This is one thing that’s been recommended to me several times, and until I started to try and find ways to minimise the impact of sleeping on my hair, I never got around to taking the plunge and buying one.  Silk pillowcases are said to be one of the key weapons against anti-ageing; minimising wrinkles, regulating your temperature during the night, acting as a hypoallergenic barrier and eliminating bed hair.  Silk is better at keeping in moisture (cotton absorbs moisture, meaning it can dry out your face and hair) as well as minimising the effect of friction on your hair if you toss and turn in the night.  Silk pillowcases don’t cause the indents in your skin that cotton pillowcases do too, so no waking up with lines all over your face! I bought my pillow from Amazon for £8 - it's a pure Mulberry Silk Pillow and just what I was looking for.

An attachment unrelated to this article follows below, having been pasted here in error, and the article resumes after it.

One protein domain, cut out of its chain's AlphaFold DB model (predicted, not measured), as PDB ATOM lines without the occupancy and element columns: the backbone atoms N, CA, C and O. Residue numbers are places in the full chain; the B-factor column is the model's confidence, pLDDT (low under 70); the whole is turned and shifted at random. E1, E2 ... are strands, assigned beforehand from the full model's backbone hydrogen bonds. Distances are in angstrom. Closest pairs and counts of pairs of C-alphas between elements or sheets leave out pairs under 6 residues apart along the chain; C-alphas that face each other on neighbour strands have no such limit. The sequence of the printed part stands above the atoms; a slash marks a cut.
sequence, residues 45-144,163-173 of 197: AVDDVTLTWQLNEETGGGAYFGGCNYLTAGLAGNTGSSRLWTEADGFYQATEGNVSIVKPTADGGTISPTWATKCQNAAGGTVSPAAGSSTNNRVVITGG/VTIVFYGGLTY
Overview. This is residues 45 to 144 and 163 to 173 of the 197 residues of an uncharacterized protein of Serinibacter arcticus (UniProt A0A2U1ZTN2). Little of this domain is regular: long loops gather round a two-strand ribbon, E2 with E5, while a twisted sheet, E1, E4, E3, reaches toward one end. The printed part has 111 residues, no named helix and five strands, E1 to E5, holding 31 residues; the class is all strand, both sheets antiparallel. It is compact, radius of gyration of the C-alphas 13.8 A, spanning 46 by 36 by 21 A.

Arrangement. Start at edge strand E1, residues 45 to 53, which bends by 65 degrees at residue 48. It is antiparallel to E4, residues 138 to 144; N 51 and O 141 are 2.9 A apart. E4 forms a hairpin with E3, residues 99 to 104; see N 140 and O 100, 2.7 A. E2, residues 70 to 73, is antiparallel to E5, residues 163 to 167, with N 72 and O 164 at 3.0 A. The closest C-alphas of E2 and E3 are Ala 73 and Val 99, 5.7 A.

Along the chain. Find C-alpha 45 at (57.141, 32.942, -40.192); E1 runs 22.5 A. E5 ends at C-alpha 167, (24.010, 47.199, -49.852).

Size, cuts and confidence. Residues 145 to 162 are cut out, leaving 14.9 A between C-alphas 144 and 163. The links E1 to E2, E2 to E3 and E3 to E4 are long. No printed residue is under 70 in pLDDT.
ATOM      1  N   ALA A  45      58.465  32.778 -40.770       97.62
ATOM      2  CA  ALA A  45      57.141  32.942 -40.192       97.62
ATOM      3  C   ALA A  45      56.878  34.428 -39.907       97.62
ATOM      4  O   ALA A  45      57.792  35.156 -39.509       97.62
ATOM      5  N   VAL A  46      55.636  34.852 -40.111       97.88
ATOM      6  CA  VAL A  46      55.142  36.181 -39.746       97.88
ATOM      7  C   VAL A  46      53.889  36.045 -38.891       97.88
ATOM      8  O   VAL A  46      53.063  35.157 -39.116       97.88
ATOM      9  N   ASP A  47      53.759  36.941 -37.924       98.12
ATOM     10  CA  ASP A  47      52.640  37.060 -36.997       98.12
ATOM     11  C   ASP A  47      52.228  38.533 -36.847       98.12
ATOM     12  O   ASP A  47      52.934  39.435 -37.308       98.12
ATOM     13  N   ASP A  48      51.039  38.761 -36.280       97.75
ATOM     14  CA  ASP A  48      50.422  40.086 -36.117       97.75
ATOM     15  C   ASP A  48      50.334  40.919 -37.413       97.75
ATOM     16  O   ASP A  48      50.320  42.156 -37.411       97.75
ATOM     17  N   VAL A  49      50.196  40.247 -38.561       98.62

I’ve been using my silk pillow case for a couple of weeks now and I can definitely, definitely notice the difference from when I use it to when I use a normal pillowcase. My hair is much less tangled when I wake up and it hugely reduces the amount of styling I have to do in the morning. I’d like to buy a couple more so that I can revolve them now when it needs washing as it’s hard to go back to my old pillowcases when I change the sheets! 

H a i r   E l i x i r